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Title: Le Corbusier's exploration of primitive culture and worldwide civilizations through the construction of a personal museum (circa 1930)
Author: Liang, Ming-Kang
Awarding Body: University of Edinburgh
Current Institution: University of Edinburgh
Date of Award: 2006
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Behind Le Corbusier’s creative imagination, there were extensive resources collected and transformed in this studio and his imagination. This ‘collection’ can be thought of as his personal museum. As Le Corbusier’s primary experience was constructed throughout the itinerary of his travels, sources of primitive and distant civilizations are categorized by cultures and geographical regions in this thesis. The chronological emphasis falls between the late 1920s and early 1930s, when his Purist themes diminished but those of folk culture, women and Surrealism came to the fore. What these sources were and how they were incorporated into his architectural designs, art and writings will be elaborated in this dissertation. The definition of primitivism still remains nebulous. Therefore, it is Le Corbusier’s own vision of primitivism, folk and remote cultures which will serve as the foundation of this research. One objective of this dissertation is to reassemble the materials scattered in a multitude of publications from various geographical and cultural categories, such as the vernacular, archaic and medieval heritage of Europe, the Orient and the African interior. In discussing these diverse cultural influences, particular attention has been paid to the material from Asia, as it has not yet been well examined by Western scholars. Many distant materials, such as the Chinese images and Persian drawings, reveal much about Le Corbusier’s thought of that period. The European references, such as the Breton and Cyclades folk houses, Balkan wooden houses and Pompeii remained as a key resource of spatial experience to him. These sources, led by his modernist ideology, informed the construction of his language of modern architecture. Much of Le Corbusier’s source material has not been accredited by him. In order to identify the relations between this material and his numerous works, much of my archival research has been devoted to exploring the original sources. Although only a small portion of these could be restored, they may contribute to a deeper understanding of Le Corbusier’s work.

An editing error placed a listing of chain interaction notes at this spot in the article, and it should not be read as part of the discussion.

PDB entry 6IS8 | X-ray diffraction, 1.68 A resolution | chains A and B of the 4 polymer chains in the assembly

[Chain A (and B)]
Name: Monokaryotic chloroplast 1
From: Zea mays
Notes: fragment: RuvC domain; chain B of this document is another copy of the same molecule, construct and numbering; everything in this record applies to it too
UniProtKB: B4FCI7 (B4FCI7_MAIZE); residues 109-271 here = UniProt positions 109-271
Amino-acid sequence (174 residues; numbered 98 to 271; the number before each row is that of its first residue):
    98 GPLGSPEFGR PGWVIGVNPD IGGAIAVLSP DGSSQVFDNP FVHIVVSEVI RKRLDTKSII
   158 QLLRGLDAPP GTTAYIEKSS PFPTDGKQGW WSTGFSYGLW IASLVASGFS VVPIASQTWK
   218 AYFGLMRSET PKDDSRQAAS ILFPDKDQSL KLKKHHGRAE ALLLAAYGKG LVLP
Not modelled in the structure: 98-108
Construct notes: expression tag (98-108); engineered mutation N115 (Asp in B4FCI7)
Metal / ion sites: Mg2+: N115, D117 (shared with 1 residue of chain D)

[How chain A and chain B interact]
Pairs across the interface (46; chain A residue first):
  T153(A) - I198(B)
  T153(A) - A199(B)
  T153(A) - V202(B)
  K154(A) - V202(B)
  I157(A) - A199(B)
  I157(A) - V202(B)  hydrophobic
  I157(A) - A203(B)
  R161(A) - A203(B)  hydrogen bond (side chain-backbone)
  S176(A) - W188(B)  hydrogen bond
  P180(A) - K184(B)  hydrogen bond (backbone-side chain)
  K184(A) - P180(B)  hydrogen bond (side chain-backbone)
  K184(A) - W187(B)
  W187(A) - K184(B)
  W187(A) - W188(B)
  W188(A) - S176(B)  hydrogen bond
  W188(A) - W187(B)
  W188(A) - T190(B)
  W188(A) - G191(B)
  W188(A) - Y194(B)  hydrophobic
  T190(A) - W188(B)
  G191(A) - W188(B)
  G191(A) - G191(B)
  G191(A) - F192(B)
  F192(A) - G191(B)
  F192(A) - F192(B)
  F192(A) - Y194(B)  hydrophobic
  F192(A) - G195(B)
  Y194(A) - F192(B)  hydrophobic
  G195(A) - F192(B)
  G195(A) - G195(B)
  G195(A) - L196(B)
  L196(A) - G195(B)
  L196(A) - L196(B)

Supervisor: Not available Sponsor: Not available
Qualification Name: Thesis (Ph.D.) Qualification Level: Doctoral
EThOS ID:  DOI: Not available